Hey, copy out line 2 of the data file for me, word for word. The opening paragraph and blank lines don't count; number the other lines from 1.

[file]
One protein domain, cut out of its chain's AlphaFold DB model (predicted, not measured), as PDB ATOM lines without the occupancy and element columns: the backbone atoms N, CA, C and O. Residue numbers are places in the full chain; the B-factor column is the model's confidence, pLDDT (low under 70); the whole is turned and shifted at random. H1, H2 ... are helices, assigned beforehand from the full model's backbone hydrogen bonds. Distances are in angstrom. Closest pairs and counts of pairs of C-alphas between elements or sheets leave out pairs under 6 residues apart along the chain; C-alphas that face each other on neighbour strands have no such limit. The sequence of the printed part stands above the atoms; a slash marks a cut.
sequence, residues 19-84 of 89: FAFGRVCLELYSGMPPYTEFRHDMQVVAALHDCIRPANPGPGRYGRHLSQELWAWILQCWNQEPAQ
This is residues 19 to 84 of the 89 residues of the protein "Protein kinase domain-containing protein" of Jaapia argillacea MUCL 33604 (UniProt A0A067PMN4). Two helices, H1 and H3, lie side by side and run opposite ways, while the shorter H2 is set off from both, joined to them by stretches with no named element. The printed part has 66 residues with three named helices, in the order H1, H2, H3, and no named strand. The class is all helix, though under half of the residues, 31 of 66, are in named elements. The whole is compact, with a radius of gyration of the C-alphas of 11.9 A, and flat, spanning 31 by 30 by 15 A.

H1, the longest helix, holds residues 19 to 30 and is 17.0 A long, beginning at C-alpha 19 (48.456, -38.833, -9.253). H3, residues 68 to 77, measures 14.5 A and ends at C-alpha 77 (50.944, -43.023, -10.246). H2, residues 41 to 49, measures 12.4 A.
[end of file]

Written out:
This is residues 19 to 84 of the 89 residues of the protein "Protein kinase domain-containing protein" of Jaapia argillacea MUCL 33604 (UniProt A0A067PMN4). Two helices, H1 and H3, lie side by side and run opposite ways, while the shorter H2 is set off from both, joined to them by stretches with no named element. The printed part has 66 residues with three named helices, in the order H1, H2, H3, and no named strand. The class is all helix, though under half of the residues, 31 of 66, are in named elements. The whole is compact, with a radius of gyration of the C-alphas of 11.9 A, and flat, spanning 31 by 30 by 15 A.